Taking stairs going up has become quite easy, but I'm still a bit unstable bending the operative knee going down. I'm fine until the last inch or two before my other foot lands, so I need some more strength work in that part of my range. I expect massive improvement when I begin squats in the next week or two.

I'm hoping my nighttime leg cramps go away soon. Other than ibuprofen--which is eventually gonna wear a hole in my stomach if I'm not careful--the practical solution has been a combination of a hot water bottle applied to the thigh and a large pillow between the knees.

The pillow keeps stress off of my sprained MCL, which I'm still nursing while in rehab for the ACL. Padding between the knees gives Mrs. Shaft a better night's sleep; I can sleep on my side comfortably and avoid waking her with snoring!

The weather around here is hovering near zero degrees, with forecasts into the negative double-digits next week. Boy I sure hope it warms up a bit before I start running!!! I'm looking forward to Robert Frost moments.

Happy Thursday, everyone!

Tuesday, January 6, 2009

Phase Won.

My rehab program is in 4 phases:

I. 0-4 weeks: Range of Motion. Goal: ROM of 0-120° and walking without a limp.
II. 4-6 weeks: Strength, balance, and proprioception. Goal: Unrestricted walking, including stairs.
III. 7-12 weeks: Power, speed, and more strength. Goal: Begin return to running program.
IV. 13-24 weeks: Function, agility, hopping, sport specific drills. Goal: Complete rehabilitation.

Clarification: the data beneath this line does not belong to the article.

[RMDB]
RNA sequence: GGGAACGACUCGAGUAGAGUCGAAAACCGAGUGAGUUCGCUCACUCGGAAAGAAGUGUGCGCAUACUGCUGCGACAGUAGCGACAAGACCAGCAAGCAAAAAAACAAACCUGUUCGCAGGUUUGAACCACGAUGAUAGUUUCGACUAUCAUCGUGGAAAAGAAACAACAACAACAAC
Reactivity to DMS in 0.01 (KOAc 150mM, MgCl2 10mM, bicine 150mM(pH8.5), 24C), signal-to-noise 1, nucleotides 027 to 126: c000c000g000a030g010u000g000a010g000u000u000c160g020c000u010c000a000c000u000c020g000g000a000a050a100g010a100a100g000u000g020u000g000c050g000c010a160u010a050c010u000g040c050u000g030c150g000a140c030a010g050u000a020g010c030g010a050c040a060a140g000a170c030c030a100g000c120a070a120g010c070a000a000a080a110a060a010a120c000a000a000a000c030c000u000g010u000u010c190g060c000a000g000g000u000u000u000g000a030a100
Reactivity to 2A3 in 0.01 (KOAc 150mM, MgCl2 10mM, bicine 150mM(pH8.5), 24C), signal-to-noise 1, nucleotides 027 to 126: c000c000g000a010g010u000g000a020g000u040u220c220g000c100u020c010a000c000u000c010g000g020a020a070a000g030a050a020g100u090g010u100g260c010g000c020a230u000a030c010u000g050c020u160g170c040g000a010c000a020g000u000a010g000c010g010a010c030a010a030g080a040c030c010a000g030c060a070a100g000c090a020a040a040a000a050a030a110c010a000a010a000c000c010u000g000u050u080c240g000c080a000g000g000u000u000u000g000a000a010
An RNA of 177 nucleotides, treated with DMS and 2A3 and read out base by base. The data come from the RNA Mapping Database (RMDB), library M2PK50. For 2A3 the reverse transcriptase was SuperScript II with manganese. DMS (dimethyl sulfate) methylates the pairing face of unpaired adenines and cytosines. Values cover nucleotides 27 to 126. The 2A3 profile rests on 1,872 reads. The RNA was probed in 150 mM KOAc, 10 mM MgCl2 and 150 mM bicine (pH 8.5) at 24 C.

Sunday marked the end of week 3. My last PT visit had me at -3° to + 116° ROM, which seems far ahead of my prior rehab! I've been taking stairs leading with the operative leg going up now, but we're waiting on leading with the good leg going down until I demonstrate more control.

The busyness of the holidays has kept my mind occupied, and these first 3 weeks have simply flown by. Here's the basics of where I'm at currently:

- ROM: Objectively I'd say I'm well into 120°+ of flex, and extension isn't hardly uncomfortable at all.
- Swelling: I have dimples around my kneecap again!
- Scarring: Scars are healing up nicely, just one persistent site that's still rather swollen but not painful. My PT is having me massage the scars to keep them from bonding to the underlying tissue.
- Mobility: Haven't used a cane since the first week.
- Bruising: The last traces of pooled fluid in my foot have faded to nearly nothing now.
- Walking: I still catch myself in a conservative gait, working on lengthening my stride.
- Strength: Strapping on 2 lbs. of ankle weights for straight leg lifts currently.

Since swelling has gone down, my other ligaments have taken the opportunity to get some exercise of the knee-cracking variety. Things are still a bit tender in that area, so I'm careful whenever getting up from sitting for long periods. I still get these wicked charlie horse cramps in my thigh in the evening, but ibuprofen usually takes care of those. If they continue much past about week 6, I'll get them investigated in case there's funny business with nerves in my back.

I'm two days into my resolution for sit-ups and push-ups, hoping it's a good habit that will develop over the next few weeks. Can't wait to start running in another 3 weeks, which is odd since I'm not normally much of a runner to begin with--but it always manages to fire me up for the day.

Black Belt Mama is heading in tomorrow morning for some corrective surgery on a protruding sheath from the interference screw installed in her shin. Keep her in your thoughts that her healing will be quick and devoid of any PT requirements!

Thursday is the next check-in with my PT. Friday is my 40th birthday. I expect great things from both.